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Dow Rises 67, Nasdaq Finishes Up 10

Google and IBM reported surprisingly solid fourth-quarter earnings late Tuesday, a hopeful sign for investors who expected tech companies to struggle at the end of last year.
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NEW YORK (AP) -- Strong earnings from tech giants nudged the stock market to a five-year high Wednesday. Investors drew encouragement from a vote by the House of Representatives to let the government keep paying all of its bills for another four months.

The Dow Jones industrial average rose 67.12 points to close at 13,779.33. That's the highest level since Oct. 31, 2007, a month before the Great Recession started.

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Google and IBM reported surprisingly solid fourth-quarter earnings late Tuesday, a hopeful sign for investors who expected tech companies to struggle at the end of last year.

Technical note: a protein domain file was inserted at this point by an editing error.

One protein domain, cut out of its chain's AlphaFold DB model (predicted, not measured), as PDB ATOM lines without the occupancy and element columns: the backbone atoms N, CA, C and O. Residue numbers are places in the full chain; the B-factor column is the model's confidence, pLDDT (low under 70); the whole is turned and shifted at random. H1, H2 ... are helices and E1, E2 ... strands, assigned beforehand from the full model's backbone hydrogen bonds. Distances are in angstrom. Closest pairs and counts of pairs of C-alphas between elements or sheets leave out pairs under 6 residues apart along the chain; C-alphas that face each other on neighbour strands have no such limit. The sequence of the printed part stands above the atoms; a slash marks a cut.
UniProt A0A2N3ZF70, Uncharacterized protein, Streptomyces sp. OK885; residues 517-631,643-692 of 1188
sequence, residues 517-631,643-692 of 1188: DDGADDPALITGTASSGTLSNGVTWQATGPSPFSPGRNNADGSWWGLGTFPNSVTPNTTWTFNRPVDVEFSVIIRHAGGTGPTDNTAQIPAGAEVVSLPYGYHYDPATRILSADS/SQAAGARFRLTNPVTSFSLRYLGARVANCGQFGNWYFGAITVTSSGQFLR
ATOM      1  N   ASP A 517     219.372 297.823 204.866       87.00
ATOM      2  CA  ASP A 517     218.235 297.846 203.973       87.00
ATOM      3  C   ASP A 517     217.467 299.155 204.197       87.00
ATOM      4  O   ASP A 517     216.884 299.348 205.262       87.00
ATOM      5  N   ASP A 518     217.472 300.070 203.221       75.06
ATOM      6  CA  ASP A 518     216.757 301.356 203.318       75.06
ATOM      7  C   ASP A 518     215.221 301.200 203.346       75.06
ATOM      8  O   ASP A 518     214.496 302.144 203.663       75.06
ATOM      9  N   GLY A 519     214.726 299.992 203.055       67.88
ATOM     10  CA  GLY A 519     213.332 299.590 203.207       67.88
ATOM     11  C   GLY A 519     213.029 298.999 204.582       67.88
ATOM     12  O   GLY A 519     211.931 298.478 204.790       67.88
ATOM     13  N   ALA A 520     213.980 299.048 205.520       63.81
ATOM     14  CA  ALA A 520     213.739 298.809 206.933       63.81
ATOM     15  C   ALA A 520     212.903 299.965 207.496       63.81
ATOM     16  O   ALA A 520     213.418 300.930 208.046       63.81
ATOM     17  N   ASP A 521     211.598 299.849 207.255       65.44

IBM's results beat expectations, thanks to its lucrative Internet-based "cloud computing" business and sales of software services to Brazil, Russia and other developing countries. The company also raised its earnings outlook for the current year. IBM led the Dow's 30 stocks, rising $8.64 to $204.72.

Without IBM's 4 percent gain, the Dow would have been nearly flat.

Other indexes made slight gains. The Standard & Poor's 500 index inched up 2.25 points to 1,494.81, while the tech-heavy Nasdaq composite rose 10.49 points to 3,153.67.